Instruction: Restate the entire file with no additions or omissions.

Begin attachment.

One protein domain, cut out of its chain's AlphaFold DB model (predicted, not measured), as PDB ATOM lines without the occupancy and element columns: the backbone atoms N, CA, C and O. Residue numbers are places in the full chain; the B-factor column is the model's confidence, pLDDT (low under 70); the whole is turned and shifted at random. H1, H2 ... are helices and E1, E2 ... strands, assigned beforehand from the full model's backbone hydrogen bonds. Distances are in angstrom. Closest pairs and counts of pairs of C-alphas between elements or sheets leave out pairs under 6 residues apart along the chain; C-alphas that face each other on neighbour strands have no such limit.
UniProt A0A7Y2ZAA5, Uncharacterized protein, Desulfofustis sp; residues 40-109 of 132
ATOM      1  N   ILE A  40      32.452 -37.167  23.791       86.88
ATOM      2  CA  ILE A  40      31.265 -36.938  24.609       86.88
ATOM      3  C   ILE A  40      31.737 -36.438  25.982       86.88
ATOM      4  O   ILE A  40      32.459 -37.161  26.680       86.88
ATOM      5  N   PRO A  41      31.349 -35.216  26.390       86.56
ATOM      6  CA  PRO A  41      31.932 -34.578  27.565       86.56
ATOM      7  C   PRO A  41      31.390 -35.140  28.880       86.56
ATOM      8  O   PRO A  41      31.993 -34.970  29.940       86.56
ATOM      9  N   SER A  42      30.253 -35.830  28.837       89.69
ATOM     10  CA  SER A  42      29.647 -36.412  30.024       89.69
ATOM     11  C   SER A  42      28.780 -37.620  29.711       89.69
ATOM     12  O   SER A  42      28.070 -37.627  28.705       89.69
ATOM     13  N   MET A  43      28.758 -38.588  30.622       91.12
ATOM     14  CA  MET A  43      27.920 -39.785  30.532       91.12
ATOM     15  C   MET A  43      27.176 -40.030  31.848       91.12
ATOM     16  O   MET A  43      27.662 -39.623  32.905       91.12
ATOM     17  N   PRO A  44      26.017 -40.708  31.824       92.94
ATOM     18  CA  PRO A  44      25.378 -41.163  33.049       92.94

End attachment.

One protein domain, cut out of its chain's AlphaFold DB model (predicted, not measured), as PDB ATOM lines without the occupancy and element columns: the backbone atoms N, CA, C and O. Residue numbers are places in the full chain; the B-factor column is the model's confidence, pLDDT (low under 70); the whole is turned and shifted at random. H1, H2 ... are helices and E1, E2 ... strands, assigned beforehand from the full model's backbone hydrogen bonds. Distances are in angstrom. Closest pairs and counts of pairs of C-alphas between elements or sheets leave out pairs under 6 residues apart along the chain; C-alphas that face each other on neighbour strands have no such limit.
UniProt A0A7Y2ZAA5, Uncharacterized protein, Desulfofustis sp; residues 40-109 of 132
ATOM      1  N   ILE A  40      32.452 -37.167  23.791       86.88
ATOM      2  CA  ILE A  40      31.265 -36.938  24.609       86.88
ATOM      3  C   ILE A  40      31.737 -36.438  25.982       86.88
ATOM      4  O   ILE A  40      32.459 -37.161  26.680       86.88
ATOM      5  N   PRO A  41      31.349 -35.216  26.390       86.56
ATOM      6  CA  PRO A  41      31.932 -34.578  27.565       86.56
ATOM      7  C   PRO A  41      31.390 -35.140  28.880       86.56
ATOM      8  O   PRO A  41      31.993 -34.970  29.940       86.56
ATOM      9  N   SER A  42      30.253 -35.830  28.837       89.69
ATOM     10  CA  SER A  42      29.647 -36.412  30.024       89.69
ATOM     11  C   SER A  42      28.780 -37.620  29.711       89.69
ATOM     12  O   SER A  42      28.070 -37.627  28.705       89.69
ATOM     13  N   MET A  43      28.758 -38.588  30.622       91.12
ATOM     14  CA  MET A  43      27.920 -39.785  30.532       91.12
ATOM     15  C   MET A  43      27.176 -40.030  31.848       91.12
ATOM     16  O   MET A  43      27.662 -39.623  32.905       91.12
ATOM     17  N   PRO A  44      26.017 -40.708  31.824       92.94
ATOM     18  CA  PRO A  44      25.378 -41.163  33.049       92.94